The time to tell and write things as they are

To tell it like it is and write it down is a particularly authoritative publication: Forbes. Under the lens of its analysis and the fire of its (not at all rhetorical) questions, one of the great bluffs of fashion marketing has ended up: the so-called ‘vegan leather’. Deceptive terminology banned in Italy by law, a lexical trick misleading the consumer’s cognition, a misleading definition that (fortunately) is increasingly raising doubts and perplexity 


The time will come when no one will (voluntarily or involuntarily) fall into misunderstanding anymore. It will arrive on the wave of another moment, the present one, in which the time has fortunately come to say and write things as they are. And to do so are specialised publications or insiders involved in the various levels and sectors of the fashion and leather industry. To do so, in a piece published online in recent weeks and which you can read in its entirety by clicking here, is Forbes.

Not just any newspaper but an authoritative economic voice that reverberates around the world from the United States. What did it write, then? Simple: that so-called ‘vegan leather‘ is a bit like what the Sex Pistols were called. If they were said to be the ‘great rock’n’roll swindle’, ‘vegan leather’ (a term banned by law in Italy) is the ‘great fashion system swindle‘.

Saying and writing things as they are

Forbes attacks the topic head-on by asking uncomfortable questions, given the general trend. For example: what is the difference between animal and vegetable ‘leather’? And why has ‘vegan’ become shorthand for ‘sustainable’? And, for example, the answer is as follows: ‘Vegan, as far as leather is concerned, is a marketing term and not a description of the components of a material,’ one reads. It is a custom filtered through from food to fashion. In food, it is taken for granted that a portion of food is vegan because it is vegetable and not the animal. In fashion, it is not so because much of what they call vegan leather is actually plastic’.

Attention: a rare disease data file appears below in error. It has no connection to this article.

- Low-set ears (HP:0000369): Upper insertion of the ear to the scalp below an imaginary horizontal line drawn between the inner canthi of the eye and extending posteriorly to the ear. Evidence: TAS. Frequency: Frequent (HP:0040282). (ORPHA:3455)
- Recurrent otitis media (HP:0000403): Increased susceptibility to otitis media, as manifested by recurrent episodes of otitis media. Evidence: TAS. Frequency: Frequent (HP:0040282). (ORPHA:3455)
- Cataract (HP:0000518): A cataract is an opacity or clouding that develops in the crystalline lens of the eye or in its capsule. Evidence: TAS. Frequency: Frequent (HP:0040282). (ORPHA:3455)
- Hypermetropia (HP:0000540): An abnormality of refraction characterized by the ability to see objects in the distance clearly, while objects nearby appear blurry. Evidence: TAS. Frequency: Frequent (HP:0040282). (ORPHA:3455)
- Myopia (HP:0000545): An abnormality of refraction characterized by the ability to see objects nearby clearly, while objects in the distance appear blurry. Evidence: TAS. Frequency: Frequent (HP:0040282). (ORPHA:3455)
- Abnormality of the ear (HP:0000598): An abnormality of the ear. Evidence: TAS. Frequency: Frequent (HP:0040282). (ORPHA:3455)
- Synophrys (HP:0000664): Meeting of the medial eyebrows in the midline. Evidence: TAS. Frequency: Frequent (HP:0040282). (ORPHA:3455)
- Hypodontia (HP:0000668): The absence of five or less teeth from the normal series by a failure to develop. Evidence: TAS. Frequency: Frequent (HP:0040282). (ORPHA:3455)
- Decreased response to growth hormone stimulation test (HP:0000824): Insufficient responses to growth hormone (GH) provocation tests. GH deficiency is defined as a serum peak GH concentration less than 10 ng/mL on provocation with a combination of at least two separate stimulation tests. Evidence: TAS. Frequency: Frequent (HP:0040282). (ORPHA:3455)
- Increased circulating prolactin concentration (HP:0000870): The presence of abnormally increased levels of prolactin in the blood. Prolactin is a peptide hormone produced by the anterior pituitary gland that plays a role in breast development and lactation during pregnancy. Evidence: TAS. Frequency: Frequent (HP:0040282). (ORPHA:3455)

A problem of misinformation 

Forbes, therefore, writes in bold: ‘There is a problem of veg misinformation on the leather‘. A problem that has, for those who profit from the confusion, noticeable economic returns. The US publication, in fact, investigates the world of alternative materials to leather in the light of their economic and media success. The truth is that they attract investment and make prestigious business deals. “Are they sustainable? – asks the paper itself – And do they really have less of an environmental impact than leather?”.

They are certainly not comparable in performance. “There are interesting and innovative products coming onto the market,’ acknowledges Anya Hindmarch, ‘we will make our evaluations. But my research shows me that leather, from sustainable sources and responsibly tanned, is the best solution’.

Clearer than that

“I don’t think there is such a thing as plant-based leather,” says Bill Amberg, interior designer. “There are non-wovens that are also good: we use some of them. But if I have to evaluate them as alternatives to animal leather, I say they are not strong enough, durable enough, or repairable enough. They have no character and are too expensive. They are completely different. More straightforward than that, it is difficult to say and write. Let us, however, all begin to do so.

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